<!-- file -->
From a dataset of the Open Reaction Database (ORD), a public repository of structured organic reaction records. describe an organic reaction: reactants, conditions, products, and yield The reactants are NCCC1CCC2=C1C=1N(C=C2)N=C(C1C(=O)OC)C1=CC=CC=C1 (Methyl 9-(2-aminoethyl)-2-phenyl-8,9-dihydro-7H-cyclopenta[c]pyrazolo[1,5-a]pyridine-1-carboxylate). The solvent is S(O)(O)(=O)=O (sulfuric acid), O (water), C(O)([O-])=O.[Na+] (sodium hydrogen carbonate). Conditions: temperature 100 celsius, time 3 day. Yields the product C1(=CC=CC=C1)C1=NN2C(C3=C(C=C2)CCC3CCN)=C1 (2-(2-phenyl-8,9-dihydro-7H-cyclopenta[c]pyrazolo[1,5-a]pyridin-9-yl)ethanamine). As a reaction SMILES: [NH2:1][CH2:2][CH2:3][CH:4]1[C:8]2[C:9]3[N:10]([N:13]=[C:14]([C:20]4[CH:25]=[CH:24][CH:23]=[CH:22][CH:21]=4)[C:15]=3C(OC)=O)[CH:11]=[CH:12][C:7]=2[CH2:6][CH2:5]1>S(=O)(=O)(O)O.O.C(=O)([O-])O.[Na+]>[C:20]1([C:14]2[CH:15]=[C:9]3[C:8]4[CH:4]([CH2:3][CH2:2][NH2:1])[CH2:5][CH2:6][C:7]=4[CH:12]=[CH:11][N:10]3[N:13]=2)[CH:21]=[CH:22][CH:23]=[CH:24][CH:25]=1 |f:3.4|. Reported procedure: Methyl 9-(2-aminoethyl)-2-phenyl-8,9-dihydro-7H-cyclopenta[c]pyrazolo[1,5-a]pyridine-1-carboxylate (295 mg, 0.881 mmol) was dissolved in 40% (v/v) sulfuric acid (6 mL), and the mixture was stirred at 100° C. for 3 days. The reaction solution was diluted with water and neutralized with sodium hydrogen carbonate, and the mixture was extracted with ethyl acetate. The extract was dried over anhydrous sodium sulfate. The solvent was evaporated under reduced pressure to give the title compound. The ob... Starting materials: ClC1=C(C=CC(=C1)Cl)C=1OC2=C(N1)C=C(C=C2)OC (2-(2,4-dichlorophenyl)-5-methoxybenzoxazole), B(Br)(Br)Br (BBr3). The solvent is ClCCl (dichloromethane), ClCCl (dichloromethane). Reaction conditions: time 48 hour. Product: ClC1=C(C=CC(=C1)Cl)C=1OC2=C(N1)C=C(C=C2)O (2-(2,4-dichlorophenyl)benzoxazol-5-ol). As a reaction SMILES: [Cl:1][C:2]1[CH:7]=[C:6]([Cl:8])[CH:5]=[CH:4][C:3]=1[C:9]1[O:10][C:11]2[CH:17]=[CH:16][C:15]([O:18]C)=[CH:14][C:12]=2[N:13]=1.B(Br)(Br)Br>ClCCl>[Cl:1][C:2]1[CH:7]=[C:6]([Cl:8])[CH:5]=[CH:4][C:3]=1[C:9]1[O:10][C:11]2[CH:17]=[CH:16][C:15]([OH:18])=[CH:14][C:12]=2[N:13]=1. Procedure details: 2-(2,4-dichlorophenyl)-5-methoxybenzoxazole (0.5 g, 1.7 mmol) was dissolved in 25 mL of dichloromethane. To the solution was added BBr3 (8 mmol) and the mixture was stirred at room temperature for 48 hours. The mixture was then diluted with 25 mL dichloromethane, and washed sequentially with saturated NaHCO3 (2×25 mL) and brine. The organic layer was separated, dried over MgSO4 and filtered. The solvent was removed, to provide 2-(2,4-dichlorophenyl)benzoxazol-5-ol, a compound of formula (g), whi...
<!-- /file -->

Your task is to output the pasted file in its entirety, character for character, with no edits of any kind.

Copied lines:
From a dataset of the Open Reaction Database (ORD), a public repository of structured organic reaction records. describe an organic reaction: reactants, conditions, products, and yield The reactants are NCCC1CCC2=C1C=1N(C=C2)N=C(C1C(=O)OC)C1=CC=CC=C1 (Methyl 9-(2-aminoethyl)-2-phenyl-8,9-dihydro-7H-cyclopenta[c]pyrazolo[1,5-a]pyridine-1-carboxylate). The solvent is S(O)(O)(=O)=O (sulfuric acid), O (water), C(O)([O-])=O.[Na+] (sodium hydrogen carbonate). Conditions: temperature 100 celsius, time 3 day. Yields the product C1(=CC=CC=C1)C1=NN2C(C3=C(C=C2)CCC3CCN)=C1 (2-(2-phenyl-8,9-dihydro-7H-cyclopenta[c]pyrazolo[1,5-a]pyridin-9-yl)ethanamine). As a reaction SMILES: [NH2:1][CH2:2][CH2:3][CH:4]1[C:8]2[C:9]3[N:10]([N:13]=[C:14]([C:20]4[CH:25]=[CH:24][CH:23]=[CH:22][CH:21]=4)[C:15]=3C(OC)=O)[CH:11]=[CH:12][C:7]=2[CH2:6][CH2:5]1>S(=O)(=O)(O)O.O.C(=O)([O-])O.[Na+]>[C:20]1([C:14]2[CH:15]=[C:9]3[C:8]4[CH:4]([CH2:3][CH2:2][NH2:1])[CH2:5][CH2:6][C:7]=4[CH:12]=[CH:11][N:10]3[N:13]=2)[CH:21]=[CH:22][CH:23]=[CH:24][CH:25]=1 |f:3.4|. Reported procedure: Methyl 9-(2-aminoethyl)-2-phenyl-8,9-dihydro-7H-cyclopenta[c]pyrazolo[1,5-a]pyridine-1-carboxylate (295 mg, 0.881 mmol) was dissolved in 40% (v/v) sulfuric acid (6 mL), and the mixture was stirred at 100° C. for 3 days. The reaction solution was diluted with water and neutralized with sodium hydrogen carbonate, and the mixture was extracted with ethyl acetate. The extract was dried over anhydrous sodium sulfate. The solvent was evaporated under reduced pressure to give the title compound. The ob... Starting materials: ClC1=C(C=CC(=C1)Cl)C=1OC2=C(N1)C=C(C=C2)OC (2-(2,4-dichlorophenyl)-5-methoxybenzoxazole), B(Br)(Br)Br (BBr3). The solvent is ClCCl (dichloromethane), ClCCl (dichloromethane). Reaction conditions: time 48 hour. Product: ClC1=C(C=CC(=C1)Cl)C=1OC2=C(N1)C=C(C=C2)O (2-(2,4-dichlorophenyl)benzoxazol-5-ol). As a reaction SMILES: [Cl:1][C:2]1[CH:7]=[C:6]([Cl:8])[CH:5]=[CH:4][C:3]=1[C:9]1[O:10][C:11]2[CH:17]=[CH:16][C:15]([O:18]C)=[CH:14][C:12]=2[N:13]=1.B(Br)(Br)Br>ClCCl>[Cl:1][C:2]1[CH:7]=[C:6]([Cl:8])[CH:5]=[CH:4][C:3]=1[C:9]1[O:10][C:11]2[CH:17]=[CH:16][C:15]([OH:18])=[CH:14][C:12]=2[N:13]=1. Procedure details: 2-(2,4-dichlorophenyl)-5-methoxybenzoxazole (0.5 g, 1.7 mmol) was dissolved in 25 mL of dichloromethane. To the solution was added BBr3 (8 mmol) and the mixture was stirred at room temperature for 48 hours. The mixture was then diluted with 25 mL dichloromethane, and washed sequentially with saturated NaHCO3 (2×25 mL) and brine. The organic layer was separated, dried over MgSO4 and filtered. The solvent was removed, to provide 2-(2,4-dichlorophenyl)benzoxazol-5-ol, a compound of formula (g), whi...